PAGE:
News•Lifestyle• 30.06.2019 • David Dickinson/Vanderbilt University
The size of a child’s vocabulary during the early years helps shape language skills later in life
If you want your child to have a rich and fulfilling life, one of the best things you can do is help build your child’s vocabulary. Research shows strong language ability is associated with a number of positive things, including happiness, friendships, connections with family, academic success and a satisfying career.
Building your child’s language ability is not something you should wait to do until they’re old enough to go to school. Vocabulary development is extremely rapid. Between birth and second grade, children, on average, learn about 5,200 root words.
Talk about something that has the child’s attention. A mother may notice her 8-month-old baby staring at a large cat and say, “Oh look at the nice kitty. She has such pretty eyes and soft fur.” Such interactions may also occur when a child points to something and starts trying to talk about it, indicating excited interest. These exchanges are prime opportunities for adults to name, describe and explain things. Occasions when parents and children talk about things they are both attending to are powerful instructional moments. Words are paired with objects, events and emotions. The importance of these exchanges is shown by the fact that the amount of pointing by children at 18 months is related to language development at 42 months.
2. Have many conversations with children
The amount of language children hear during conversations with adults in the first 18 to 24 months of life matters. Language areas of the child’s brain are rapidly developing. The ability to translate sounds into meaningful words is rapidly improving. Linking sounds to meanings quickly enables one to continue to make sense from the words they are hearing. The speed with which children assign meaning to words is strongly related to the amount of language they have heard as part of adult-child conversations.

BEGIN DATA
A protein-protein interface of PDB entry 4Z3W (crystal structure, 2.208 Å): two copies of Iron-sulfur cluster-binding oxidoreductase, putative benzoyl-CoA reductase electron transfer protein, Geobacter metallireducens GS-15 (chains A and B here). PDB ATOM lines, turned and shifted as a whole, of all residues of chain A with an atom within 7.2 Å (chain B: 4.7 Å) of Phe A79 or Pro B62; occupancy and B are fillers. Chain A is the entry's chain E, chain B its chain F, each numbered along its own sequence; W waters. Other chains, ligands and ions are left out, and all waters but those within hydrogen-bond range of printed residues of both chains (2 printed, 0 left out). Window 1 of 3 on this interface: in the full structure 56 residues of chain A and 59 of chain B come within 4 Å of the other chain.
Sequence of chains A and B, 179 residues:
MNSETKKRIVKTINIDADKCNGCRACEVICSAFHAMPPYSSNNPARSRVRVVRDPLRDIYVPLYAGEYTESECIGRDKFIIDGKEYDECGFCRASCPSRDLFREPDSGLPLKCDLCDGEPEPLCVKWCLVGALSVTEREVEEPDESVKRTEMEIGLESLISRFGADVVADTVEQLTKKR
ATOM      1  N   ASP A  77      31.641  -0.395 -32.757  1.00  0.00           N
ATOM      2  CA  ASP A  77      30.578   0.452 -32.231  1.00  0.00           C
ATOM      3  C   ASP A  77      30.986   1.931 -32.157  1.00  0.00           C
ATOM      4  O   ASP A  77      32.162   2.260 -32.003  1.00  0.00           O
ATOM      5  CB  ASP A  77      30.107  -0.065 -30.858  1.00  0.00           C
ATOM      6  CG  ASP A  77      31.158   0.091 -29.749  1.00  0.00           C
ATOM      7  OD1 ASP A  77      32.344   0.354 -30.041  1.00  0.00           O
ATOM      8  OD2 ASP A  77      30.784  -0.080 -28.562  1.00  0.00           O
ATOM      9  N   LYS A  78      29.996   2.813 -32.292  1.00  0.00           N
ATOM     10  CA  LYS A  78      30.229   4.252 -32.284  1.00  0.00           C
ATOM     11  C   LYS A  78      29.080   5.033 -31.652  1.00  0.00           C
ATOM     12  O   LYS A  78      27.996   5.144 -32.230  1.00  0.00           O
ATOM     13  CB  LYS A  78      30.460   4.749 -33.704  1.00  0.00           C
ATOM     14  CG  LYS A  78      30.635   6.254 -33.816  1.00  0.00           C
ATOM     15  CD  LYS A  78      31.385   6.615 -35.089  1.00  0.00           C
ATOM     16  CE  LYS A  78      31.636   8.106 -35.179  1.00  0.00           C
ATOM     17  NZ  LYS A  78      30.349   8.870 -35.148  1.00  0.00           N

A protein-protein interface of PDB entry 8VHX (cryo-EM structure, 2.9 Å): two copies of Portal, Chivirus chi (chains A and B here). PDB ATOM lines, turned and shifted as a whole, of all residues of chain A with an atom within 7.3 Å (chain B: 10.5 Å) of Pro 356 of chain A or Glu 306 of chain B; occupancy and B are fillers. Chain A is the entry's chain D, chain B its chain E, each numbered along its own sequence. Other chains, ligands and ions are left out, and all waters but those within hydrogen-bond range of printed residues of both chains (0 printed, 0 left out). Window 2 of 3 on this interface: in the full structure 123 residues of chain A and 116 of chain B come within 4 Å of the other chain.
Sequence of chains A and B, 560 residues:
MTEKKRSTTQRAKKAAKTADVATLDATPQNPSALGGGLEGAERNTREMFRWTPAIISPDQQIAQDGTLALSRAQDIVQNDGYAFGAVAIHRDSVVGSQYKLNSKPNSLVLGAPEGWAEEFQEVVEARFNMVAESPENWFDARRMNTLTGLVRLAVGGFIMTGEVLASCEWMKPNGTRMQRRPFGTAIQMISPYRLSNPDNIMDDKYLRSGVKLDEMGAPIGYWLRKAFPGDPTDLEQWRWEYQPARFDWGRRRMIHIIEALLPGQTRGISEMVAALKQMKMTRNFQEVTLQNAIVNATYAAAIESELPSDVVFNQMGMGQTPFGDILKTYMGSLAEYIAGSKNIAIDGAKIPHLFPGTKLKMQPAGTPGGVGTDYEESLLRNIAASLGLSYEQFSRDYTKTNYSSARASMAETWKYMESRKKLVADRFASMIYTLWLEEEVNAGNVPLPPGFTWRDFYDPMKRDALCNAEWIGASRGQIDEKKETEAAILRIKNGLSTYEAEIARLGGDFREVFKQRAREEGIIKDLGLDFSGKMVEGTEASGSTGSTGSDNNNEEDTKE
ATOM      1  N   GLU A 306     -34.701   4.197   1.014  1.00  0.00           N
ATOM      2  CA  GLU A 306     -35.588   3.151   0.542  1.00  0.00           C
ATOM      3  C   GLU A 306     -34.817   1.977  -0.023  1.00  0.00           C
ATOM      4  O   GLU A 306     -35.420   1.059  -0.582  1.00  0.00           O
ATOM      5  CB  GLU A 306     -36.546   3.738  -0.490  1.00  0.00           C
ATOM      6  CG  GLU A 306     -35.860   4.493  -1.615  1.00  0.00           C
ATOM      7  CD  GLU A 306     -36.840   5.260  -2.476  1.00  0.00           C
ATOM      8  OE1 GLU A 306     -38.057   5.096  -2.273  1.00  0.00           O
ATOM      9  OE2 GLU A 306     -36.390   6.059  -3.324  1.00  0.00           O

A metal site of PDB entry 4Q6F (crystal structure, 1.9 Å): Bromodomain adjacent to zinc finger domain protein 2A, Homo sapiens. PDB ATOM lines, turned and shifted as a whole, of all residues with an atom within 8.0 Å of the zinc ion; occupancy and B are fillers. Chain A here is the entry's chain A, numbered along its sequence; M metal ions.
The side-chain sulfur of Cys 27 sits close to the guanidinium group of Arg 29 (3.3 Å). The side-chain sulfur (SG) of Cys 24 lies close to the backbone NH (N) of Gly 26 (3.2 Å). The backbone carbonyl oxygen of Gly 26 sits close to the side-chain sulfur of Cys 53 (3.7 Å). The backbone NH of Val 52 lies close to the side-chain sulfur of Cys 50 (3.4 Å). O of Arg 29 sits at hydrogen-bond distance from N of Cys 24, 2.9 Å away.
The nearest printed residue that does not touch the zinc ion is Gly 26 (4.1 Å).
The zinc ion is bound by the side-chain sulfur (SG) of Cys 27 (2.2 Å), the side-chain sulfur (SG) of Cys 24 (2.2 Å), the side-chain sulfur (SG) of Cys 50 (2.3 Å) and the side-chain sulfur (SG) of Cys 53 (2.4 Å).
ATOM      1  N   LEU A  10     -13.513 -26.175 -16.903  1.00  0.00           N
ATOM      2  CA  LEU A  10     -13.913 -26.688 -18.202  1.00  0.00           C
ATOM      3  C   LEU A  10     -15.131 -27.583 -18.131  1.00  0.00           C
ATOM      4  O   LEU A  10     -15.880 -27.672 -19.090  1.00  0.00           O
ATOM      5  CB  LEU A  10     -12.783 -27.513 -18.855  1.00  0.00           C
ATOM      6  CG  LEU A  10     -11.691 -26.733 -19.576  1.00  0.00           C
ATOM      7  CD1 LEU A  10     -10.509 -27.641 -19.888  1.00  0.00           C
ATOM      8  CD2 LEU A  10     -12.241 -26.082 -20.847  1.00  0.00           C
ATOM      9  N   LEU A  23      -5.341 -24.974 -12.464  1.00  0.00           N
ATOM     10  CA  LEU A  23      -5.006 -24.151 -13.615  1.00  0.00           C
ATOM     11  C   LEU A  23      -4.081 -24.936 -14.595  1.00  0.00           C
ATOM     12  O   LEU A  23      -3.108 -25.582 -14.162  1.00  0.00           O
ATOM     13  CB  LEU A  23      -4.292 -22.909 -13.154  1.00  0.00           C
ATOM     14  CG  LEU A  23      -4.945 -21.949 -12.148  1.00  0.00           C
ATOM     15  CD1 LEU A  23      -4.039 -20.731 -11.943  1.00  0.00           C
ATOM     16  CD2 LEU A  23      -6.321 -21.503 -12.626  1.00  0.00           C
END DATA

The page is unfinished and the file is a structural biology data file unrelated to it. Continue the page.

By the time children are 2, it is not only the quantity but also the quality of the conversations they hear that matters. At this point to really foster your child’s language growth, don’t be in a hurry – talk with your child about particular objects or events for a decent amount of time. It’s not necessarily a certain amount of time that matters. But there should be at least eight to 10 back-and-forth exchanges between the parent and the child. When children are verbal, these back-and-forth exchanges that take place over many turns are especially valuable.
One of the most powerful of all shared activities is book reading. Books can be shared and enjoyed from the first year of life. They provide endless opportunities to name objects, animals and action. These experiences can be repeated over and over. The activity also gives parents a time to bond with their child while talking about favorite pictures, events and stories.
5. Use varied words while expanding world knowledge
Children acquire knowledge rapidly as they learn words that refer to more complex concepts. As time goes on, these words will be used during conversations about new ideas and experiences. For example, during a trip to an aquarium a child might see fascinating creatures as their parent names the animal, talks about parts of its body – its fins and tail, for instance – and how it moves. Or, during a trip to the grocery store, one can name objects, discuss their attributes, talk about where they come from and much more.
6. Talk about past events
Through language we are able to travel through time to past and future events. As parents talk with children about experiences from the past, they tend to use novel words and children, in turn, are encouraged to use them. For example, a parent may say, “Do you remember when we went to the aquarium? The child responds: "Yes, we saw that big big fish with wings.” To which the parent replies: “Yes that was an enormous stingray.” Regular conversations about the past foster vocabulary learning.
For example, two children are playing with action figures that represent doctors. One child holds a doctor figure and the other is playing with one that is lying on the ground. The doctor says, “Be quiet I need to use my stethoscope.” The “injured” figure says, “OK. Is that the thing you use to hear my heart?” Here we see one child informally teaching a sophisticated word. The second child is learning what a stethoscope is and, as they play, will gain some understanding of how it is used.
These evidence-based methods are just a few ways that parents can help build their children’s vocabulary and knowledge of the world.